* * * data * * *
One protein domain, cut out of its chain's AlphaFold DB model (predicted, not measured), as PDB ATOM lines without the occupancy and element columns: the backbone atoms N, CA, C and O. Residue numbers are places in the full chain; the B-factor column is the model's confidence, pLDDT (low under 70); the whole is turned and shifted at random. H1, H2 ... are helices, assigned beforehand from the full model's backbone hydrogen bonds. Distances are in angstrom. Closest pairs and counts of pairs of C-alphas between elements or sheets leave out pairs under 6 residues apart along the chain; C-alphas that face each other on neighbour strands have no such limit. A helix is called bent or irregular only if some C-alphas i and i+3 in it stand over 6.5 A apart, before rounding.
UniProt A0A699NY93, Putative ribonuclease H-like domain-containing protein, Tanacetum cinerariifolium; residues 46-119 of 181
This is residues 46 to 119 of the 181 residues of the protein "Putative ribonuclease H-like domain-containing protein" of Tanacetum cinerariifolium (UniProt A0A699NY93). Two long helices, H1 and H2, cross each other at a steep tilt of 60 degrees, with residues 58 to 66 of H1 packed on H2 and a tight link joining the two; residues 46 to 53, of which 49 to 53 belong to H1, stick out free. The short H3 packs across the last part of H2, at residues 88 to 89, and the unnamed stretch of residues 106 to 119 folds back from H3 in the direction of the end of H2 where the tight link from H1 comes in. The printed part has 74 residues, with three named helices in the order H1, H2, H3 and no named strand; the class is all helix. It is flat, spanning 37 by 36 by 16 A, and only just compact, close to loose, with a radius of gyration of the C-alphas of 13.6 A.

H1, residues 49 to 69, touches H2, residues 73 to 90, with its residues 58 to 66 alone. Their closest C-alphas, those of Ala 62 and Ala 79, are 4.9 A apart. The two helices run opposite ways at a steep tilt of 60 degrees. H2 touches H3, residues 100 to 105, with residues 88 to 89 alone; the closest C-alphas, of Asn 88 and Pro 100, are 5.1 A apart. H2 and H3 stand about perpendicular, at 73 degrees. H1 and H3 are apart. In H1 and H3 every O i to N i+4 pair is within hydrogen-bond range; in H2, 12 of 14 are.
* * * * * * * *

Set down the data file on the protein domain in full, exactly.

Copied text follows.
One protein domain, cut out of its chain's AlphaFold DB model (predicted, not measured), as PDB ATOM lines without the occupancy and element columns: the backbone atoms N, CA, C and O. Residue numbers are places in the full chain; the B-factor column is the model's confidence, pLDDT (low under 70); the whole is turned and shifted at random. H1, H2 ... are helices, assigned beforehand from the full model's backbone hydrogen bonds. Distances are in angstrom. Closest pairs and counts of pairs of C-alphas between elements or sheets leave out pairs under 6 residues apart along the chain; C-alphas that face each other on neighbour strands have no such limit. A helix is called bent or irregular only if some C-alphas i and i+3 in it stand over 6.5 A apart, before rounding.
UniProt A0A699NY93, Putative ribonuclease H-like domain-containing protein, Tanacetum cinerariifolium; residues 46-119 of 181
This is residues 46 to 119 of the 181 residues of the protein "Putative ribonuclease H-like domain-containing protein" of Tanacetum cinerariifolium (UniProt A0A699NY93). Two long helices, H1 and H2, cross each other at a steep tilt of 60 degrees, with residues 58 to 66 of H1 packed on H2 and a tight link joining the two; residues 46 to 53, of which 49 to 53 belong to H1, stick out free. The short H3 packs across the last part of H2, at residues 88 to 89, and the unnamed stretch of residues 106 to 119 folds back from H3 in the direction of the end of H2 where the tight link from H1 comes in. The printed part has 74 residues, with three named helices in the order H1, H2, H3 and no named strand; the class is all helix. It is flat, spanning 37 by 36 by 16 A, and only just compact, close to loose, with a radius of gyration of the C-alphas of 13.6 A.

H1, residues 49 to 69, touches H2, residues 73 to 90, with its residues 58 to 66 alone. Their closest C-alphas, those of Ala 62 and Ala 79, are 4.9 A apart. The two helices run opposite ways at a steep tilt of 60 degrees. H2 touches H3, residues 100 to 105, with residues 88 to 89 alone; the closest C-alphas, of Asn 88 and Pro 100, are 5.1 A apart. H2 and H3 stand about perpendicular, at 73 degrees. H1 and H3 are apart. In H1 and H3 every O i to N i+4 pair is within hydrogen-bond range; in H2, 12 of 14 are.